With reference to FIG. 7, a close-up view of the construction of a semiconductor contact shows a layer of silicon dioxide insulator 13 disposed over a silicon substrate body 12 with a vertical contact hole 11 made within the silicon dioxide insulator 13. CVD tungsten 15 is blanketed over the silicon dioxide insulator 13 and within the contact hole cavity 15. The tungsten 17 is then etched back to leave only the via, or contact, 19, shown in FIG. 8.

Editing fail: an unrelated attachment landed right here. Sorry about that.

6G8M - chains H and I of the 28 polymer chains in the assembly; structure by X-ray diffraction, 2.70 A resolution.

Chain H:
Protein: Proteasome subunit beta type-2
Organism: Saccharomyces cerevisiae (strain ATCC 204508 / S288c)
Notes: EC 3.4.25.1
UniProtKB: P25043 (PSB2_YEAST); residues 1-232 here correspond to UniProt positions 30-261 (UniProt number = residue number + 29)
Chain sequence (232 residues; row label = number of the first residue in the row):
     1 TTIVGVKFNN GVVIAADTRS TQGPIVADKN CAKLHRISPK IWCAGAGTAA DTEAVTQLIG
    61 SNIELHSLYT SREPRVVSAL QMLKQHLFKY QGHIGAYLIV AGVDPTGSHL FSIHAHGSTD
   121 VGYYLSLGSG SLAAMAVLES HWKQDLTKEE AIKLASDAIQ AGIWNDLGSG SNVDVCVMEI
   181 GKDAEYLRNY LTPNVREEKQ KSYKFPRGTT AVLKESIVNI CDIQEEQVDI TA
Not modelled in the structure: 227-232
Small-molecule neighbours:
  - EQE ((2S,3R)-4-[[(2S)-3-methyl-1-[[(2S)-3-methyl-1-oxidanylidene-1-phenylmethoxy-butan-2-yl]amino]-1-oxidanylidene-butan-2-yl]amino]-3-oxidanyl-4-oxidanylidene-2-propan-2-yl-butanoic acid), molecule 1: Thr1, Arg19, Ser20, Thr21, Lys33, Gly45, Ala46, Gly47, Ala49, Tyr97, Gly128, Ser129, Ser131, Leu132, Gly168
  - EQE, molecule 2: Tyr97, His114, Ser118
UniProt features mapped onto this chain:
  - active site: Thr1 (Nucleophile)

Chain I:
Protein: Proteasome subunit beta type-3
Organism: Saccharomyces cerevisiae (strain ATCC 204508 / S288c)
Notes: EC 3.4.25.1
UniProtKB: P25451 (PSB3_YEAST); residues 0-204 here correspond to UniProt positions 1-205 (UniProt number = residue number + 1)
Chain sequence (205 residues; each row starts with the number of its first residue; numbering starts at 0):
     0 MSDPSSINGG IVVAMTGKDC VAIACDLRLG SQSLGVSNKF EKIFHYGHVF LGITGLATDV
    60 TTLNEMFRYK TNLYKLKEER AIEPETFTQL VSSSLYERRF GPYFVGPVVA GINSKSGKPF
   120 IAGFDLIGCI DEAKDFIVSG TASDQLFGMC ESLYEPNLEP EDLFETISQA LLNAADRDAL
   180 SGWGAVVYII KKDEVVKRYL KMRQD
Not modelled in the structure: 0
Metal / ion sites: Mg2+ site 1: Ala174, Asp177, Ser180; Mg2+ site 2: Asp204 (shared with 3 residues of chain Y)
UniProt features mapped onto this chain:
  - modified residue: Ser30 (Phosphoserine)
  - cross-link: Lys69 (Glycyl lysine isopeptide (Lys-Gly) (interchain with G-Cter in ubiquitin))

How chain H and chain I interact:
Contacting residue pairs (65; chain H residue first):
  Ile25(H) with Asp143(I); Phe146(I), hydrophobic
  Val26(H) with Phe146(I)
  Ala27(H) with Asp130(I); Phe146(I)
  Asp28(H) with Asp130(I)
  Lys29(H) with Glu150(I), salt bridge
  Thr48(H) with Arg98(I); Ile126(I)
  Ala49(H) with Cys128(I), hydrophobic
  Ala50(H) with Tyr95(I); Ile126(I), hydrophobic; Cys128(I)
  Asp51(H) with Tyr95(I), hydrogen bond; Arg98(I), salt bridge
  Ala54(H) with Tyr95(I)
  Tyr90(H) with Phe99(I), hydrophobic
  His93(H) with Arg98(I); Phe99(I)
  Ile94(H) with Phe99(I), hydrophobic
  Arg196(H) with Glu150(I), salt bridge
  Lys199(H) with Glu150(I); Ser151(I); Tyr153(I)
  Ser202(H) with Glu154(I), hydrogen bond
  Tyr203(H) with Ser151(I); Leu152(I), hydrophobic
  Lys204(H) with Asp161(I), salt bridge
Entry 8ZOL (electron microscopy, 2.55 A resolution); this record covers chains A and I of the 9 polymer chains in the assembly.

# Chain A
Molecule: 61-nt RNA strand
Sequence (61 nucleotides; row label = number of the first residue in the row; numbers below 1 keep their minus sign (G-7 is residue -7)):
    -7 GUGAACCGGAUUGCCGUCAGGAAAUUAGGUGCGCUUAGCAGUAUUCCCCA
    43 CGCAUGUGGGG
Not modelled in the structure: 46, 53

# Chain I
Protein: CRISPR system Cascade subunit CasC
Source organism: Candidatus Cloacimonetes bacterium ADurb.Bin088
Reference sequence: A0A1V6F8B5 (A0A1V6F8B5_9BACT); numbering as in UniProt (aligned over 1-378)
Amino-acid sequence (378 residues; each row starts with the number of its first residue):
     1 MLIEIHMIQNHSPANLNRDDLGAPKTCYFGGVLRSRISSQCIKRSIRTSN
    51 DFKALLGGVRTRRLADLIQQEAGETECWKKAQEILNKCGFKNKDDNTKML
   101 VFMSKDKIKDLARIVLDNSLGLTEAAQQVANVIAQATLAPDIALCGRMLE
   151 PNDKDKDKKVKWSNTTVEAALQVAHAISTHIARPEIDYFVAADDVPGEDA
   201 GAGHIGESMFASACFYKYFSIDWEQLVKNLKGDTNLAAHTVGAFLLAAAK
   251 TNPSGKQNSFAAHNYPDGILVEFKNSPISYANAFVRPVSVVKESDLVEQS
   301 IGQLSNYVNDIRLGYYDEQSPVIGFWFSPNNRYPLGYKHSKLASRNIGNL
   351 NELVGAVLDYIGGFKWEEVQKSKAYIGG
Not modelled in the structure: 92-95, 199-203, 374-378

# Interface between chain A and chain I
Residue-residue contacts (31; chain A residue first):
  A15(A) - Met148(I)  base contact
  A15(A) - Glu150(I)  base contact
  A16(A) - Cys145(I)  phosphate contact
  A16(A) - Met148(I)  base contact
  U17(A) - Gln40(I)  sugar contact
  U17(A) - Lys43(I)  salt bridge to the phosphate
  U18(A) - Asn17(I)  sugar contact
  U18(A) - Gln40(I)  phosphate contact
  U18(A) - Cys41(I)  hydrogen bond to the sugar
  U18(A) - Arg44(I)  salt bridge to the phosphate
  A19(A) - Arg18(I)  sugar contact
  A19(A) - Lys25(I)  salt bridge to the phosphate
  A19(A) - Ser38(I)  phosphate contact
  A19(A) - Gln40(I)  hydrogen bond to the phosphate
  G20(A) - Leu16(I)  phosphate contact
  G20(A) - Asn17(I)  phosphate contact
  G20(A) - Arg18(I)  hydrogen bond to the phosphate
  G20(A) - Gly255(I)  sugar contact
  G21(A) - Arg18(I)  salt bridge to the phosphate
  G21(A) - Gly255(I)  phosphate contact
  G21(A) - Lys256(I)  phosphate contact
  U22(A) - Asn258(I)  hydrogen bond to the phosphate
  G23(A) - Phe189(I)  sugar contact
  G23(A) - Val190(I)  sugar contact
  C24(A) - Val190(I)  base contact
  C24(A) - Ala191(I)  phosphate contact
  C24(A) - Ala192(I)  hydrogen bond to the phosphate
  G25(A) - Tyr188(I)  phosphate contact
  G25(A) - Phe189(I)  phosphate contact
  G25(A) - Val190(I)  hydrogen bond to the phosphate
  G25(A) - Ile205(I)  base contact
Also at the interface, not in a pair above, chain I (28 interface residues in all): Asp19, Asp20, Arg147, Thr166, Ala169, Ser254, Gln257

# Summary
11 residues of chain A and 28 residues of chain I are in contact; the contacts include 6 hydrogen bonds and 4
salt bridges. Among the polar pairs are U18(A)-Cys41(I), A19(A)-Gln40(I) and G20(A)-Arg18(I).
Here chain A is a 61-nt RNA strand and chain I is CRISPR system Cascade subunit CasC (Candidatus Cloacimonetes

It is important to have good interconnect step coverage into a contact hole such that the tungsten sufficiently covers the sidewalls of the contact window and forms a relatively level surface with the surrounding silicon dioxide insulator. Otherwise, the contact may form a poor conductive path to an active device region, or irregularities on the surface of the contact may be amplified in subsequent process film layer steps, resulting in low component yields. The contact should therefore be small enough to allow a complete contact fill after the tungsten is etched back. As a result, a layout requirement is that all contacts be of a minimum dimension in at least one direction, as shown in FIG. 9. In FIG. 9, a top view of contacts 21 and 23 shows them to have respective widths, w and W, of equal size, but respective lengths l and L of different size. The width is set to a common minimum that assures good step coverage.